[...] It's mostly in C, but most people wouldn't call what I write C. It uses every conceivable feature of the 386 I could find, as it was also a project to teach me about the 386. As already mentioned, it uses a MMU, for both paging (not to disk yet) and segmentation. It's the segmentation that makes it REALLY 386 dependent (every task has a 64Mb segment for code & data - max 64 tasks in 4Gb. Anybody who needs more than 64Mb/task - tough cookies). [...] Some of my "C"-files (specifically mm.c) are almost as much assembler as C. [...] Unlike minix, I also happen to LIKE interrupts, so interrupts are handled without trying to hide the reason behind them "

what is linux history ?

In 1983, Richard Stallman founded the GNU Project, with the goal of developing a complete Unix-like operating system composed entirely of free software. By the beginning of the 1990s, GNU had produced or collected most of the necessary components of this system—libraries, compilers, text editors, a Unix-like shell—except for the core component, the kernel. The GNU project began developing a kernel, the Hurd, in 1990, based on the Mach microkernel, but the development of this Mach-based design proved difficult and proceeded slowly.
Meanwhile, in 1991, another kernel was begun as a hobby by Finnish university student Linus Torvalds while attending the University of Helsinki. Torvalds originally used Minix on his own computer, a simplified Unix-like system written by Andrew Tanenbaum for teaching operating system design. However, Tanenbaum did not permit others to extend his operating system, leading Torvalds to create a replacement for Minix.
Originally, Torvalds called his kernel "Freax" for "free" and "freak" and with the often-used X in the names of Unix-like systems. The name "Linux" was coined by Ari Lemmke, who administered an FTP server belonging to the Finnish University Network; he invented the name Linux for the directory from which Torvalds' project was first available for download.

A graphic history of Unix systems. Linux is a Unix-type system but its source code does not descend from the original Unix.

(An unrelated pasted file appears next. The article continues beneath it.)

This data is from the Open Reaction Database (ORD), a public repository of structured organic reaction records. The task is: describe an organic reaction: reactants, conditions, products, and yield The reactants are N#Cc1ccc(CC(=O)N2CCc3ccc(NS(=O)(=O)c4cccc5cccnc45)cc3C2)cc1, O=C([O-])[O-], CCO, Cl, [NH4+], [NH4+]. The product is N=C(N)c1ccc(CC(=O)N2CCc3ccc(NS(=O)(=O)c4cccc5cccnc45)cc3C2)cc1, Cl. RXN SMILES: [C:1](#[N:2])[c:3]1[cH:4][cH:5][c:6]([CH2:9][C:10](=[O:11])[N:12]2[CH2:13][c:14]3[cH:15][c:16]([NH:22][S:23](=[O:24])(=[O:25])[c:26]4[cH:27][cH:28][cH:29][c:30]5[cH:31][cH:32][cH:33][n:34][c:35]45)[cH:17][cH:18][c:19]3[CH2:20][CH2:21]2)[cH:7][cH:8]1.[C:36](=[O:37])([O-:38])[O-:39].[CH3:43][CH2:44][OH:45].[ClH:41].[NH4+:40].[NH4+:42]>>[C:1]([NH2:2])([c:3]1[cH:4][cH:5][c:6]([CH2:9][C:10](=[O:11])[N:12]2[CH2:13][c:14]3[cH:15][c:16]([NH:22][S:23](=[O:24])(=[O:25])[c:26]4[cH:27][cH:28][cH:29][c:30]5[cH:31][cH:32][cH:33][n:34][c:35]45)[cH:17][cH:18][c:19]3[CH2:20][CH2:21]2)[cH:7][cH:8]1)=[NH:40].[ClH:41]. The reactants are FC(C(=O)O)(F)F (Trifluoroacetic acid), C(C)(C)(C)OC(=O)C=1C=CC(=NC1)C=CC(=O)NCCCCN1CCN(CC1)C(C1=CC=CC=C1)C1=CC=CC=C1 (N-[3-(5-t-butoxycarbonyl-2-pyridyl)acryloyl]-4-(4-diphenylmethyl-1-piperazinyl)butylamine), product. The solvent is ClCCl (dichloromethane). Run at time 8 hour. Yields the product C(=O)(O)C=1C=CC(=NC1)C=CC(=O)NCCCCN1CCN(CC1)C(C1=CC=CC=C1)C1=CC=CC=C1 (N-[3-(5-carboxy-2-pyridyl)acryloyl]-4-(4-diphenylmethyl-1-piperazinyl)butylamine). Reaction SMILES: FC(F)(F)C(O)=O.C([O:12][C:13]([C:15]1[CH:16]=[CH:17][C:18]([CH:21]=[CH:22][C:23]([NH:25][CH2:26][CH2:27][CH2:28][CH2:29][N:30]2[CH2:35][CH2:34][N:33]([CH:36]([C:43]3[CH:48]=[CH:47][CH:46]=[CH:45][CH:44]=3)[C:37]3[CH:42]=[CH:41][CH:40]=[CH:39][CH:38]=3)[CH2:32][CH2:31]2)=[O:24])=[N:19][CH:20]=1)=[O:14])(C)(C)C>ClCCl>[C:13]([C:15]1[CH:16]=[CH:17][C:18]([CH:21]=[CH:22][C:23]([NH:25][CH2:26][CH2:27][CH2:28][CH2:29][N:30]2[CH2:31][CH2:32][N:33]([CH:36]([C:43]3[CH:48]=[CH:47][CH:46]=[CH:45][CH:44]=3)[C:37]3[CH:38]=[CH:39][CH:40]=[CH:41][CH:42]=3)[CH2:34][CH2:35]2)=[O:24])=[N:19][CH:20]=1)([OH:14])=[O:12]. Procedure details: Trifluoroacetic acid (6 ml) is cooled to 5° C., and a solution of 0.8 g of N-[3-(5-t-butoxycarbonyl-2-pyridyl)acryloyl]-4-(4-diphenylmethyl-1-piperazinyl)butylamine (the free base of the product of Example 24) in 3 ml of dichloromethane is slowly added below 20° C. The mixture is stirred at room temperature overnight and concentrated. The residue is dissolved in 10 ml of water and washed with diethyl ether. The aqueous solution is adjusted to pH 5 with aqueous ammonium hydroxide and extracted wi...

At first a computer running Minix was necessary in order to configure and install Linux. Initial versions of Linux also required another operating system to be present in order to boot from a hard disk, but soon there were independent boot loaders such as LILO. The Linux system quickly surpassed Minix in functionality; Torvalds and other early Linux kernel developers adapted their work for the GNU components and user-space programs to create a complete, fully functional, and free operating system.
Today, Torvalds continues to direct the development of the kernel, while other subsystems such as the GNU components continue to be developed separately (Linux kernel development is not part of the GNU Project). Other groups and companies combine and distribute these components with additional application software in the form of Linux distributions.

Whats is Linux ?

Linux (also known as GNU/Linux) is a Unix-like computer operating system. It is one of the most prominent examples of open source development and free software; unlike proprietary operating systems such as Windows or Mac OS X, all of its underlying source code is available for anyone to use, modify, and redistribute freely.

Initially, Linux was primarily developed and used by individual enthusiasts on personal computers. Since then, Linux has gained the support of major corporations such as IBM, Sun Microsystems, Hewlett-Packard, and Novell for use in servers and is gaining popularity in the desktop market.
It is used in systems ranging from supercomputers to mobile phones. Proponents and analysts attribute its success to its security, reliability, low cost, and freedom from vendor lock-in

Monday, September 11, 2006

Welcome aboard blog

Hello every body ....

Hope you will enjoy the Posts here in this blog ..

have a nice time aboard .